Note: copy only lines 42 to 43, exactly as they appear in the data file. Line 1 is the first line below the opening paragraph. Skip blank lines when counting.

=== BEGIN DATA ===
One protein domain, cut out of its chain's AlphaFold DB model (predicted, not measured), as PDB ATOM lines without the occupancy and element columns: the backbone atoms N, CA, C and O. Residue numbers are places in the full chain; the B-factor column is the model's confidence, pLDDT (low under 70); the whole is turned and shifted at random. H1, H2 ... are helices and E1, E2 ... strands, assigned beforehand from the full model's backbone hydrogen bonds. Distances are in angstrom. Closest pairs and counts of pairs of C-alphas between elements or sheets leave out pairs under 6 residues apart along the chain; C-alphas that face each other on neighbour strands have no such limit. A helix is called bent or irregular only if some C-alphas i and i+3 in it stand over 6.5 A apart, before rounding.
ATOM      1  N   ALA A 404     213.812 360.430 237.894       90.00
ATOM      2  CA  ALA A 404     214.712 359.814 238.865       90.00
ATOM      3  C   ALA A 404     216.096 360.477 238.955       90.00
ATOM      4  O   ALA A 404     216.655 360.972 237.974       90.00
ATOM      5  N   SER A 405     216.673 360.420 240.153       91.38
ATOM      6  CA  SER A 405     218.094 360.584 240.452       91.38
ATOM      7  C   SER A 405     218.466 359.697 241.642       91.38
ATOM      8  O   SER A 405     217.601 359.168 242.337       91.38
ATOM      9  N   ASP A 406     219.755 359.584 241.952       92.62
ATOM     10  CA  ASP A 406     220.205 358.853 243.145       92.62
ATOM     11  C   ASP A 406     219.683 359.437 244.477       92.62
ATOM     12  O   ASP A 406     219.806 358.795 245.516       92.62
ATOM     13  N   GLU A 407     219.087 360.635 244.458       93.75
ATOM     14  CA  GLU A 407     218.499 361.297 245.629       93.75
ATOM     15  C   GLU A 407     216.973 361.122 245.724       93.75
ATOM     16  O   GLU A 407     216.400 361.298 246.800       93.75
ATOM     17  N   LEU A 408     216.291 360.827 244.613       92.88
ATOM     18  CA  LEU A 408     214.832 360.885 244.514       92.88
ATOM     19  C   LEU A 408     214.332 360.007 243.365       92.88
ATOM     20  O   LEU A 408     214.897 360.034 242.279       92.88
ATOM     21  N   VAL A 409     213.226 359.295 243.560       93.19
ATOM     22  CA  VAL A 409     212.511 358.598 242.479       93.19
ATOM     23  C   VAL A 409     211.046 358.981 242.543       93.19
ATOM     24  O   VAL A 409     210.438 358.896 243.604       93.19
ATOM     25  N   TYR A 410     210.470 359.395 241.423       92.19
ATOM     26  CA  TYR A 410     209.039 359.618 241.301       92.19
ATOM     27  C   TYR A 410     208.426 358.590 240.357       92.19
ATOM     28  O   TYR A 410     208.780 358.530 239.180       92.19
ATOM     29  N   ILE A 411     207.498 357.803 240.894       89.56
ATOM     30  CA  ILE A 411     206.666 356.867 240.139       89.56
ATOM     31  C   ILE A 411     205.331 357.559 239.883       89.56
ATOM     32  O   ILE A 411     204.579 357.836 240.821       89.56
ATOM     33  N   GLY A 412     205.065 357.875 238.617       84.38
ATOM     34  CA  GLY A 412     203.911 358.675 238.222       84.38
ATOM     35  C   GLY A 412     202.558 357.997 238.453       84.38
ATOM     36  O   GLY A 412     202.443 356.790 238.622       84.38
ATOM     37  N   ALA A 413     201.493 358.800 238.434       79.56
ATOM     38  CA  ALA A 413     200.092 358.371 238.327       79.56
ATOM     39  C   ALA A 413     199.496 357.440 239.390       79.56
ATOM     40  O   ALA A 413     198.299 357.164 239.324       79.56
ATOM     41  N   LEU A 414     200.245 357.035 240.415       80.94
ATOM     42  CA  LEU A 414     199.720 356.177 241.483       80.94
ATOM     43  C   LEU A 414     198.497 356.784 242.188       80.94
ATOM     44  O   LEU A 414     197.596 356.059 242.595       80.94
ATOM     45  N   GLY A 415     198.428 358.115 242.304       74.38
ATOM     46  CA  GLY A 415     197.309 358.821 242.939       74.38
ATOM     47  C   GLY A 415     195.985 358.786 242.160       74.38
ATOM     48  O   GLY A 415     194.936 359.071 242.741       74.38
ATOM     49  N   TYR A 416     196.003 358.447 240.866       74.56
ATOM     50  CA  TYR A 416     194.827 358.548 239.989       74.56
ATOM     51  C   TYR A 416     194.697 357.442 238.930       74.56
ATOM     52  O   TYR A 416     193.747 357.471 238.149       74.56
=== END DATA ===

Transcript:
ATOM     42  CA  LEU A 414     199.720 356.177 241.483       80.94
ATOM     43  C   LEU A 414     198.497 356.784 242.188       80.94